Sony Corp. of Am. v. Universal City Studios, Inc.

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Sony v. Universal Studios, 464 U.S. 417 (1984), often called the Betamax case, was a landmark 1984 copyright decision by the U.S. Supreme Court. The defense defined by Sony has sheltered a wide array of technology innovators from lawsuits at the hands of the entertainment industries. In fact, it is thanks to the Betamax ruling that the makers of not just VCRs, but also every other technology capable of being used for infringement (e.g., photocopiers, personal computers, Cisco routers, CD burners, and Apple's iPod) can continue to sell their wares without fear of lawsuits from copyright owners.

The Supreme Court addressed a claim that secondary liability for infringement can arise from the very distribution of a commercial product, in this case the Betamax VCR. The movie industry sued Sony as the manufacturer. There was no evidence of stated or indicated intent to promote infringing uses, so Universal claimed Sony was contributorily liable for infringement that occurred when VCR owners taped copyrighted programs because it supplied the means used to infringe with knowledge that some consumers would use the VCRs to infringe. Id., at 439. Sony knew that its Betamax machines “would be used to record copyrighted programs," and survey evidence showed that, almost certainly, most users were, at one time or another, using the machines to make copies other than simply to “time shift” (watch a program once, later than when it aired)—though such time shifting was “the primary use . . . for most owners.” Id. at 423, 426.

But because the VCR was “capable of commercially significant noninfringing uses,” the Supreme Court held the manufacturer could not be faulted solely on the basis of its distribution. Id. at 442. Rather than focusing on the proportion of the uses are noninfringing, the Supreme Court ruled that a company was not liable for creating a technology that some customers may use for copyright infringing purposes, so long as the technology is "capable of substantial noninfringing uses." Id. at 442. In other words, where a technology has both legal and non-legal uses, the public cannot be denied the lawful uses just because some people (or many or most) may use the product to infringe copyrights. In Sony, the Court found non-infringing use in several forms. First, the Court determined that individuals used the Betamax for fair use purposes such as time-shifting. Essentially, users recorded TV programs originally offered to them for free because they couldn't watch them at the time the shows were broadcast. Furthermore, some programmers had no problem with such time-shifting because it actually increased their audience. The Court also concluded that the defendants were unable to prove that time-shifting impaired the commercial value of their copyrights or created any likelihood of future harm.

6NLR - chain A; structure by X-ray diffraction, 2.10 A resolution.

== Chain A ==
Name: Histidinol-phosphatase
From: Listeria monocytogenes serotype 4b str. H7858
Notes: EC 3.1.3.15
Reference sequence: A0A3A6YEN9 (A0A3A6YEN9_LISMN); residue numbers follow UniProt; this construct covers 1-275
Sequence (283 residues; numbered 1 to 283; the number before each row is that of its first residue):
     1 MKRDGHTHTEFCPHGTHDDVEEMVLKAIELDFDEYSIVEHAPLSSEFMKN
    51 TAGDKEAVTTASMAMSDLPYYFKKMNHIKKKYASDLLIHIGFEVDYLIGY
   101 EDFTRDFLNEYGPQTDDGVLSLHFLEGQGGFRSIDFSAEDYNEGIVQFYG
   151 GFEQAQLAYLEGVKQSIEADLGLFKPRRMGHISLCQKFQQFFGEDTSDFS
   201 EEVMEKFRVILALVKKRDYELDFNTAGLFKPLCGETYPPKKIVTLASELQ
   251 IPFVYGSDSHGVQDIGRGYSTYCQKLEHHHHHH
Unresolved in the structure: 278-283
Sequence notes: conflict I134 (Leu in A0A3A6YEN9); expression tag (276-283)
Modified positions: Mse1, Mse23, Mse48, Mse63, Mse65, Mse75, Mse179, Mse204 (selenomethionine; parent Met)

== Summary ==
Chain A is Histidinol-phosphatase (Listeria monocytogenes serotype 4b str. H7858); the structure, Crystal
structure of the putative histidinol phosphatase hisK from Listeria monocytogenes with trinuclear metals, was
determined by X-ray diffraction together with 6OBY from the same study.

The studios brought up a number of possible modifications to the VCR, and the dissent noted that “Sony may be able . . . to build a {videorecorder] that enables broadcasters to scramble the signal of individual programs and ‘jam’ the unauthorized recording of them.” 464 U.S. at 494. Nevertheless, the majority opinion refused to require Sony to redesign the Betamax.

The Betamax was a new product at the time, and the Sony Court understood the tension between a desire to encourage new technology and a desire to protect the copyrights granted by the Constitution. In Sony, because the Court found the Betamax useful for legal purposes (i.e., fair use time-shifting), society had a greater interest in the device than in copyright protection. The Betamax case demonstrates how copyright law can be used to attack new innovations, even those that promote the profits and incentives of authors and creators. Copyright advocate Jack Valenti famously stated, "I say to you that the VCR is to the American film producer and the American public as the Boston strangler is to the woman home alone." Today more than 50% of the film industry's profits come from video and DVD sales and rentals. (ENTERTAINMENT MEDIA AND THE LAW 425 (Paul C. Weiler, ed. 2006)).

More on this case is available here

Chapter 3 - Copyright
General · Rights Acquisition · Infringement Issues · Digital Millennium Copyright Act (DMCA) · Non-Preemptable Common Law Claims